You are then facing each other for the exchange of your wedding rings as in this picture of Claire and David at Gean House in Alloa:

(Photo by Tom Collins at Stylish Images)

When it comes to the 'ta-da' moment, where I pronounce you husband and wife (or wife and husband?!), I'll invite you to kiss and quickly get out of the way so that your photographer can capture that special moment without me lurking in the background:


(oops, didn't quite get out of the way quick enough when Aoife and Phil got married at the Surgeons Hall in Edinburgh! Photo by Mike Biagi)


After the signing of the Marriage Schedule, I always make sure that the couple stand together for the final part of the ceremony. I don't believe in coming in between a married couple, especially not a couple I've just married! This is Carol and Thomas at the Roman Camp Hotel in Callander:

 (photo by Paul Walker Images)

You can choose to stand together throughout the whole ceremony if you'd prefer to. If you think you might be nervous or emotional on your big day, you might feel more comfortable standing with your partner throughout. This is Andrea and Andy during their ceremony at Castle Campbell.

If you wanted to, you could also be seated for some of the ceremony. Jean and Alex here (getting married in Alex's son's back garden) felt more comfortable sitting down (and it has to be said with a glass of bubbly in front of them!) At 78 and 82 respectively, they just go to show that it's never too late for love! This was my very first legal wedding in June 2005 and it was a wonderfully relaxed family occasion. I have since married Alex's son, John and his partner Heather and his granddaughter Sarah and Chris!

Laura and Alan were also a very special couple and no one who was at their Glenskirlie Castle wedding will ever forget that day or the lovely Laura......


By the way, one thing I try never to do is to have you with your backs to your guests at any point. For me, an important principle about having a humanist wedding is about sharing your happy day with your friends and family and they are likely to feel much more involved in the ceremony if they can see your faces rather than the backs of your heads!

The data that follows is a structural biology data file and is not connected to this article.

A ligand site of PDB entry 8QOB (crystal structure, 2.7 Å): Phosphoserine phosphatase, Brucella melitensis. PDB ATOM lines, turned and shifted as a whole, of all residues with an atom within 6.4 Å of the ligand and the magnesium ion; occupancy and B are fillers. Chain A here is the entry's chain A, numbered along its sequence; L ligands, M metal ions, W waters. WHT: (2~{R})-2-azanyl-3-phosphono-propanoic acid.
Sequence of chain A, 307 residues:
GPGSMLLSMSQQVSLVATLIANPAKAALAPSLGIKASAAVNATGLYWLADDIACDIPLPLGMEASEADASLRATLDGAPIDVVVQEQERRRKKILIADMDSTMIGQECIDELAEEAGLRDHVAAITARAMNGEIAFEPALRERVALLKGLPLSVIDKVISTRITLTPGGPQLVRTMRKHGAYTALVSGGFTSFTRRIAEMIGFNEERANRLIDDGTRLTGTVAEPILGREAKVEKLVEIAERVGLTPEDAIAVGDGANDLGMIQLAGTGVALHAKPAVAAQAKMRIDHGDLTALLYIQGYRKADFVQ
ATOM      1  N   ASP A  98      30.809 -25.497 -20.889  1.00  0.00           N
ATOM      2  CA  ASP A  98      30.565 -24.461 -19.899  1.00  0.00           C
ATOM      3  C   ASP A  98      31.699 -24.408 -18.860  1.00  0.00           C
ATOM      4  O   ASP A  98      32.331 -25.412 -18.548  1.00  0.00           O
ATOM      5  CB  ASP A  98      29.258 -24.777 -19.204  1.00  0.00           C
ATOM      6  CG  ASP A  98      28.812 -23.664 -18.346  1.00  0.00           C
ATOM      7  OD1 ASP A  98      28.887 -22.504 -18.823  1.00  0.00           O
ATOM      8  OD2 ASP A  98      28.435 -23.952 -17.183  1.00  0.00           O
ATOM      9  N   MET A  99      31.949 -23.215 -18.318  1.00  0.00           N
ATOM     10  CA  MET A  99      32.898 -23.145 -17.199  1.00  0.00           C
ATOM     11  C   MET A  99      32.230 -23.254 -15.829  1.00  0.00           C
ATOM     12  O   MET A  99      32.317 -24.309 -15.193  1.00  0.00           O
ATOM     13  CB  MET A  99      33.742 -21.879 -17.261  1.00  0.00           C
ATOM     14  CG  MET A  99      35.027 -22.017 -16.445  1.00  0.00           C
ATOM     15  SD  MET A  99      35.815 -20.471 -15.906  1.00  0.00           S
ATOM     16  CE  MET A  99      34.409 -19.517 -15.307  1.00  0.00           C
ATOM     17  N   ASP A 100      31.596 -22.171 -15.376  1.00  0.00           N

It's a nice idea to have your attendants standing to your side during the ceremony and I often suggest that your bridesmaids (and any flower girls and page boys) enter first, so that they get their 'moment'. Then we can have a wee gap (keep him waiting a bit longer girls!) before the grand entrance of the bride. By the way, when they enter, I'd advise against your bridesmaids doing that silly walk where they step forward and pause before they take another step. It never fails to look awkward and unnatural. Much better to walk at a natural pace with a big beaming smile! Incidentally, I always introduce your attendants (not everyone will know who they are) and thank them for helping to make your big day even more special....


At the end of the ceremony, I'll present you to your guests as a married couple (this is where I get to call you Mr and Mrs, if that's how you want to be known after your marriage of course!). It's a lovely moment, one that everyone has been waiting for and I guarantee that there will be a huge round of applause for you (and possibly some cheering and whooping too, but that might just  be me!)


(photo by Alan Hutchison)

 (photo by Jill Porter)

So that's about it for how you might enter and stand during the ceremony - how you exit to start your journey as a married  couple is up to you!